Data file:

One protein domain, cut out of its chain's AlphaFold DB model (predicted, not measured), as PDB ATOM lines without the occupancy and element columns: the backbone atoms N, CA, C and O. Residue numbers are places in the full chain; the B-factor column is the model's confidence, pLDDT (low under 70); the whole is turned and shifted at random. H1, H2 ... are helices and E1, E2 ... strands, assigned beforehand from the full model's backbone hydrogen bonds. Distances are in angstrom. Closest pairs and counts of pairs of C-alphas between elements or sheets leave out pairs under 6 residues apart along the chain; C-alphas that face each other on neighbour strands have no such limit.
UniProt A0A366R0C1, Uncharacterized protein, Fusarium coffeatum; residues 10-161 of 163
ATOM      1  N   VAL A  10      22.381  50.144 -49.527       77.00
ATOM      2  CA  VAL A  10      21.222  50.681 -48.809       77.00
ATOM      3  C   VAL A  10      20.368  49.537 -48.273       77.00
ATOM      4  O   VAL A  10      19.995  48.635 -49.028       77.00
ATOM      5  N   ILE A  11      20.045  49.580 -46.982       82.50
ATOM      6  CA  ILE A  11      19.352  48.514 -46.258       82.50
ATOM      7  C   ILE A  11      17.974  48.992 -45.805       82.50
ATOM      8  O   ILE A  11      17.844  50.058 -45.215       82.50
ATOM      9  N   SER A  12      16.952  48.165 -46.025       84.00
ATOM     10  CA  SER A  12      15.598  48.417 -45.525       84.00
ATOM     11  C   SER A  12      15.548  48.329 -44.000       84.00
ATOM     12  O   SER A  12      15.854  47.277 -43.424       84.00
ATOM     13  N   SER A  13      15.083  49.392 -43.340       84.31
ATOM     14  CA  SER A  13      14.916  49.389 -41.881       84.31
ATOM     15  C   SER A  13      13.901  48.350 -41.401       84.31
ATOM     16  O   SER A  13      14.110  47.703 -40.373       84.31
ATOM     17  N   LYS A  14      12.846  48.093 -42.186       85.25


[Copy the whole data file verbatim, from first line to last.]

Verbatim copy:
One protein domain, cut out of its chain's AlphaFold DB model (predicted, not measured), as PDB ATOM lines without the occupancy and element columns: the backbone atoms N, CA, C and O. Residue numbers are places in the full chain; the B-factor column is the model's confidence, pLDDT (low under 70); the whole is turned and shifted at random. H1, H2 ... are helices and E1, E2 ... strands, assigned beforehand from the full model's backbone hydrogen bonds. Distances are in angstrom. Closest pairs and counts of pairs of C-alphas between elements or sheets leave out pairs under 6 residues apart along the chain; C-alphas that face each other on neighbour strands have no such limit.
UniProt A0A366R0C1, Uncharacterized protein, Fusarium coffeatum; residues 10-161 of 163
ATOM      1  N   VAL A  10      22.381  50.144 -49.527       77.00
ATOM      2  CA  VAL A  10      21.222  50.681 -48.809       77.00
ATOM      3  C   VAL A  10      20.368  49.537 -48.273       77.00
ATOM      4  O   VAL A  10      19.995  48.635 -49.028       77.00
ATOM      5  N   ILE A  11      20.045  49.580 -46.982       82.50
ATOM      6  CA  ILE A  11      19.352  48.514 -46.258       82.50
ATOM      7  C   ILE A  11      17.974  48.992 -45.805       82.50
ATOM      8  O   ILE A  11      17.844  50.058 -45.215       82.50
ATOM      9  N   SER A  12      16.952  48.165 -46.025       84.00
ATOM     10  CA  SER A  12      15.598  48.417 -45.525       84.00
ATOM     11  C   SER A  12      15.548  48.329 -44.000       84.00
ATOM     12  O   SER A  12      15.854  47.277 -43.424       84.00
ATOM     13  N   SER A  13      15.083  49.392 -43.340       84.31
ATOM     14  CA  SER A  13      14.916  49.389 -41.881       84.31
ATOM     15  C   SER A  13      13.901  48.350 -41.401       84.31
ATOM     16  O   SER A  13      14.110  47.703 -40.373       84.31
ATOM     17  N   LYS A  14      12.846  48.093 -42.186       85.25